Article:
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Planned obsolescence, anyone?

14 years ago

Greetings everyone,

With all of the turmoil going on in our society, it seems to me that we need to rethink the directions in which our economy has been going, and, to a substantial extent, continues to be.

I lived for a time where people had nothing ... and it was hugely difficult to find work. Fifty years ago, yes ... but such experiences etch inerasable patterns on one's heart.

Suppose you were forced to leave all that you have behind ... carrying just the clothes on your back.

In our settled society, that would be tough enough ... but suppose you lived in an area where modern war had swept across a substantial portion of your country ... not once ... but four times.

We have become used to a plethora of resources.

But I've heard the suggestion that, were the world as a whole to live in a fashion similar to that to which we North Americans (and Europeans) have become accustomed ...

... that it would take the resources of four planets to meet our needs.

We do not have four planets.

And, even with the highly developed and innovative skills which we've built in the last three or four generations ... we still haven't found ways to overcome that shortage.

Seventy years ago ... horse-drawn wagons hauled blocks of ice down city streets to put into ice-boxes to keep food more or less cool.

In the country: pan of cold water in the basement.

Sixty years ago ... they started to build refrigerators.

Fifty years ago ... they built a refrig that'd last for 40 years.

Thirty years ago ... they had technology that, though computers were primitive, could put men on the moon.

Ten years ago ... they built a refrig that quits after 10 years. And, with sealed operational units, can't be repaired.

When I dialogue with God ... and S/He asks about how skilfully and responsibly we've used the scarce resources of the world ... how can I justify such waste?

We need to insist to the makers of refrigerators that they build them (once more) to last for fifty years!

Even if, as they'd be very little more expensive, I were to buy one for me ... and one to contribute to someone in the Third World (rather than five for me, right?)!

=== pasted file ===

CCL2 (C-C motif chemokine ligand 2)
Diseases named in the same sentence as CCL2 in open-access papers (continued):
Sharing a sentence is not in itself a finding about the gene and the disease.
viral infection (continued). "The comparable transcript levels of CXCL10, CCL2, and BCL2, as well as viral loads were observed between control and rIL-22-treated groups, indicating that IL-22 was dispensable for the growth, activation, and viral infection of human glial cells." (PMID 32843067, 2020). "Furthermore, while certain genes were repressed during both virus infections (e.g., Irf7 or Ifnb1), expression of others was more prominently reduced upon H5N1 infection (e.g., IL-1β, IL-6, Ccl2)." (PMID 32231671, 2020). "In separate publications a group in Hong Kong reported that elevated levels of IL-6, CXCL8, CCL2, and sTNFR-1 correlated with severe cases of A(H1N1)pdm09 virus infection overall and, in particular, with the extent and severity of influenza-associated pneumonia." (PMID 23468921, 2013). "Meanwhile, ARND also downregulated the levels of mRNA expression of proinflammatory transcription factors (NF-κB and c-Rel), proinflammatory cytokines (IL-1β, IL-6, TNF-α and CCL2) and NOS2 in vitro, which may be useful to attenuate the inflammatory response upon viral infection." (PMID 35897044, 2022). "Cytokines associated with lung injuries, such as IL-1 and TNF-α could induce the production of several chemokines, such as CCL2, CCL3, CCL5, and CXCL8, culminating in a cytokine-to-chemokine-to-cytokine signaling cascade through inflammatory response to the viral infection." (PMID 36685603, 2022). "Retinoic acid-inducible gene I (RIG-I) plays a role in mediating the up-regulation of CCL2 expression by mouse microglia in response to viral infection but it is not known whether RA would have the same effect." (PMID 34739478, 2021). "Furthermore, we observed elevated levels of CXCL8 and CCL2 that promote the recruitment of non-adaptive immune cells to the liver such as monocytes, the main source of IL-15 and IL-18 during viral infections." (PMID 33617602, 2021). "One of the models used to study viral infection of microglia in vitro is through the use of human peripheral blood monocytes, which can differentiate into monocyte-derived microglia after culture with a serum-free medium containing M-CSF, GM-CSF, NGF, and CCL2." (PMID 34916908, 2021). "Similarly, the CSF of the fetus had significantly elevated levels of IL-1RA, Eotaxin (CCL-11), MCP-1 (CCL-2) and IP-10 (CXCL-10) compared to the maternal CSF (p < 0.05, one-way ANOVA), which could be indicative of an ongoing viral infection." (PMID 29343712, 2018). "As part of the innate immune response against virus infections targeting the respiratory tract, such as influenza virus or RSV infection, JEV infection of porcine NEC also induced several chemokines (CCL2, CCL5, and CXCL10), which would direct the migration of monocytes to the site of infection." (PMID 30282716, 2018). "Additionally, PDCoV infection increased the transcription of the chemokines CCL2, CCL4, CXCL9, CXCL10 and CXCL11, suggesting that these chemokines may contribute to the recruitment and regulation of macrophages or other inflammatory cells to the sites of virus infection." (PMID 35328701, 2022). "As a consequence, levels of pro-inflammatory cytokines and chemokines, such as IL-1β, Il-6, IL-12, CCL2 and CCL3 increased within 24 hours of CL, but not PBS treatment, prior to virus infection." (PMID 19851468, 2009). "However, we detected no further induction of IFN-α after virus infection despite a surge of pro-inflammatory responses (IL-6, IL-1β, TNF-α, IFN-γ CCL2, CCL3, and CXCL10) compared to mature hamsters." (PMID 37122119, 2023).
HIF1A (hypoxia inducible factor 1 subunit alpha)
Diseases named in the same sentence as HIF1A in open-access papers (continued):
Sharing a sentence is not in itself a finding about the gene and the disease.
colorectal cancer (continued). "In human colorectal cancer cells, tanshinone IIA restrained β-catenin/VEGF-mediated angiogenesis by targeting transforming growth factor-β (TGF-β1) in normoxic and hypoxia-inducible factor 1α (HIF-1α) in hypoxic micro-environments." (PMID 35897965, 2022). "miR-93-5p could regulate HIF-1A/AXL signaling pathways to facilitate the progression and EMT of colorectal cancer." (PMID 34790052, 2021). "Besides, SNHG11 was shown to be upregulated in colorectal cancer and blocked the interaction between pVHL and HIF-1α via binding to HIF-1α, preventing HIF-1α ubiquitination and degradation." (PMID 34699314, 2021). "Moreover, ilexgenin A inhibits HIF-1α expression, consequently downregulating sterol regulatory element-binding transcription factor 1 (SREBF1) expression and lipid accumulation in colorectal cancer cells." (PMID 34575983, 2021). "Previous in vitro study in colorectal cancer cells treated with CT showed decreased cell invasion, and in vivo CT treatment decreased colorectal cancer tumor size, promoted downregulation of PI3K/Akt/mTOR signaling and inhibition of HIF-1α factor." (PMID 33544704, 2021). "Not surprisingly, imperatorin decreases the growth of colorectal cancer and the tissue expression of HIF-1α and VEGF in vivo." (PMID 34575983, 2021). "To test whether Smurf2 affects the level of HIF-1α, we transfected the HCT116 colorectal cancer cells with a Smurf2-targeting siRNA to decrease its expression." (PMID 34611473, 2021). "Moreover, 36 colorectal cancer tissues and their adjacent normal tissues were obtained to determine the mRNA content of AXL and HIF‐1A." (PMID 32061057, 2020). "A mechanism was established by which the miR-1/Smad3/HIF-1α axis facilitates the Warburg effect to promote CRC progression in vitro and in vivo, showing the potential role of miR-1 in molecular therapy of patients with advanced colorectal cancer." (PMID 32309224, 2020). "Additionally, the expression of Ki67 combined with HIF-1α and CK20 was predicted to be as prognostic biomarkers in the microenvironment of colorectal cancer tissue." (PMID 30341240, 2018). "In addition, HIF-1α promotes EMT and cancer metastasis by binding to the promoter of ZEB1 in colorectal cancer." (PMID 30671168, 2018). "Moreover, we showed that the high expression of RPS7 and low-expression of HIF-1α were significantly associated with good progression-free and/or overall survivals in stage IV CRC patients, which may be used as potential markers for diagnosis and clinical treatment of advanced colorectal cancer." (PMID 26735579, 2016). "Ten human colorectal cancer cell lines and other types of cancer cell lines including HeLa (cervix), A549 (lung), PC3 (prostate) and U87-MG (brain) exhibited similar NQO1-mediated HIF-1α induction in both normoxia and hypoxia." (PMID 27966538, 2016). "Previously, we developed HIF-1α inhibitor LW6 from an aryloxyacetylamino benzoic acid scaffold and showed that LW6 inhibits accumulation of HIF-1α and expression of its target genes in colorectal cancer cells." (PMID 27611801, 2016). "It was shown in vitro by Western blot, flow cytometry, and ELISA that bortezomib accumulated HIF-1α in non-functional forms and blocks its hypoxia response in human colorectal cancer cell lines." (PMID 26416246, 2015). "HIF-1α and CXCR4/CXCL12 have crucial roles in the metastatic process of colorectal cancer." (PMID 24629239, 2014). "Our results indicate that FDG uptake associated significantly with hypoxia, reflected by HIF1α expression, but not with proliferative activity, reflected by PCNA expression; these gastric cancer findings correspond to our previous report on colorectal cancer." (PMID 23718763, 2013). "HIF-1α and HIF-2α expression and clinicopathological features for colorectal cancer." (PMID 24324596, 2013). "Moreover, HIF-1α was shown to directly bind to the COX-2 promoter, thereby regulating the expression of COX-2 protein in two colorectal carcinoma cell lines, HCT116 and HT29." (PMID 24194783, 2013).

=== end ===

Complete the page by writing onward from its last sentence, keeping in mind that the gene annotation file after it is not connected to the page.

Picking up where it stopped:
And build five times as many ... to meet the needs of many poor folks in the world who've never been able to afford one. And consequently lose precious food.(1)

Which will need more power ... so we need to build environmentally friendly generating systems (read: solar/wind ... and small, which don't lend themselves to enthusiastic acceptance by the rich and powerful that like to be at the head of large corporations that arrange to have them provide an ongoing income from big facilities).

Plus .. the people in countries with improving lifestyle like TVs ... and rechargeable batteries for cell phones, etc.

While the transfer towers for the cell phones need power, also.

Think conservationist. And high quality things ... which will last longer ... for more people.

Planned obsolescence? ... Making more junk (to build a "landfill" mountain within a couple of miles of my house) with no regard for the impoverished of the world ... is disgraceful.

When God talks to me ... do you think that S/He, who conserves/reuses/recycles everything in nature ... will encourage me to carry on with such selfish wastefulness as has been our lifestyle for a couple of generations??

How can I justify our lifestyle ... without being embarrassed?

While millions must exist on minimal food (which their lack of work makes it difficult to afford) ...

... dirty water (frequently at quite a distance from home) ...

... minimal education ...

... and skeletal healthcare?

While we build a frig to last a fifth as long as we're capable of doing - to keep the economy going.

ole joyful

1. For simpler/cheaper saving of precious food in the Third World - let's simply build rat-proof storage places for plain food, e.g. grain ... remember - the rats eat first! (And sh!t everywhere ... including where they eat!) (Yes - prior to altering *the word*, I got censored).

Remember mice in your house??

Prior to going upscale - farmers used to say "manure" as a four-letter-word!

o j

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